Suggestions for support: Ask your student specific questions about the new environment, culture, and people in order to clarify what the student is experiencing. It is a good idea to remember the student’s exciting stories when times become more challenging. Remind your student to take time to monitor their physical and mental state as they adapt to the new environment. Also remember your student may not contact home immediately as they are busy getting involved with activities in their new environment, or it may be difficult to access a phone or computer.

2. Irritability and Hostility
During this stage the initial excitement passes as the deeper differences between the new location and home culture are noticed. The frustration of working through everyday issues requiring a solution that is different from the one that worked back home is draining. There may be dislike of the food or struggle understanding the language. It is common to feel like an outsider and isolated. Enthusiasm has drifted away and emotions such as irritability and hostility may arise.

Suggestions for support: It is not uncommon for students to contact home when things are not going well and they are frustrated with the new culture, people, and program. It is important to be supportive, patient, and a good listener. Show support for their new experiences and empathy for difficult challenges. Encourage your student to allow time to become accustomed to the cultural differences and remind them of the stages of cultural adjustment to help validate their feelings and experiences. Recommend participation in community events or involvement in activities unique to their host community. Suggest to your student they record thoughts, experiences, and frustrations in a journal as well as discuss their feelings with an on-site staff member.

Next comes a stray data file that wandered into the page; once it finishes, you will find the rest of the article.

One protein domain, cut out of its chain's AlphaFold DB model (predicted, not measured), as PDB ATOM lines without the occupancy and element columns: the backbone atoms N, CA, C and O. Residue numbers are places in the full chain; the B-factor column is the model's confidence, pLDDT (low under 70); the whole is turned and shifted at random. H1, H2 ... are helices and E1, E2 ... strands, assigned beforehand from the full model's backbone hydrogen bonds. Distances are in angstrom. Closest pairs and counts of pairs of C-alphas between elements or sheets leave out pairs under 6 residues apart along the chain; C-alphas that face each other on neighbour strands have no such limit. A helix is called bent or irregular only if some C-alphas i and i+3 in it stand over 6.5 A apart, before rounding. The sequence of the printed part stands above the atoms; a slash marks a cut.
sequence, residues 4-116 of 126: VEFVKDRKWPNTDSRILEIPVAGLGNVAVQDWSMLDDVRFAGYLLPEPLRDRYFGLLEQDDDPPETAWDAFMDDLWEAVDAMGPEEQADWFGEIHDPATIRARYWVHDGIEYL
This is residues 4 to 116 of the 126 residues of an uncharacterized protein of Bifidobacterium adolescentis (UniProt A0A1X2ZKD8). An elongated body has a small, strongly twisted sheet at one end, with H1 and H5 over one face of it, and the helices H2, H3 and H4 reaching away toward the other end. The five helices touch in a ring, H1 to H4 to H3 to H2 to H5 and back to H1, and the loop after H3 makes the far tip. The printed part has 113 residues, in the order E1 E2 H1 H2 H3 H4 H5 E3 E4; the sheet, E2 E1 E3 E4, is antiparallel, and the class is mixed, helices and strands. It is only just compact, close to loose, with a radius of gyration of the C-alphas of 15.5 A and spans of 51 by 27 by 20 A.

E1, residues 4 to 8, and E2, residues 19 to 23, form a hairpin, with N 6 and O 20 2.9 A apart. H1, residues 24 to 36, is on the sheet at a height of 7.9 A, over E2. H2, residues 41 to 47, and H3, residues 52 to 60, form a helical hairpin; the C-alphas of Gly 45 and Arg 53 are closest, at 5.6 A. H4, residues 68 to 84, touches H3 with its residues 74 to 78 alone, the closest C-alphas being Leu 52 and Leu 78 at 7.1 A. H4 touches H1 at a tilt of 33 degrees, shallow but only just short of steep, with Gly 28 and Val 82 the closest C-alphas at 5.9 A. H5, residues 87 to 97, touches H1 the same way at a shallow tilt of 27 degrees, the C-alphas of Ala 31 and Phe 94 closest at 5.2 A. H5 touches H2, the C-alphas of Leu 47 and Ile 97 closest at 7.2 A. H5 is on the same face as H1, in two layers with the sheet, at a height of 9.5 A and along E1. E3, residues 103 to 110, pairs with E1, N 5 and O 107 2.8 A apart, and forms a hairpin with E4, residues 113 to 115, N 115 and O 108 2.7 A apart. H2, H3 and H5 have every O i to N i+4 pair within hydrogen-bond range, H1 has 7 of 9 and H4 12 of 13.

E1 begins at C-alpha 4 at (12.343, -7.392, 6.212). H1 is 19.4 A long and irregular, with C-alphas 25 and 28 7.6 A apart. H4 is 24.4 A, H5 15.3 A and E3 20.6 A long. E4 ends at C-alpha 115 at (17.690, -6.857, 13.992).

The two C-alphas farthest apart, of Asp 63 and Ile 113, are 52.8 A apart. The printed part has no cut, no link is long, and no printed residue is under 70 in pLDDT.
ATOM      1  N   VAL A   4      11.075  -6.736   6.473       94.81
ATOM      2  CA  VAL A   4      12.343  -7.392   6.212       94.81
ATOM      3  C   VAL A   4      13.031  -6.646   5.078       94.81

3. Gradual Adjustment
When language ability is increased as well as the ability to solve many of the problems that have caused frustration in the early stages, there is a sense of achievement. The initial struggles will disappear with time and a stage of gradual adjustment is experienced. It will become easier to function within the culture - things that seemed strange previously will become familiar. A sense of humor will return along with an increase in confidence.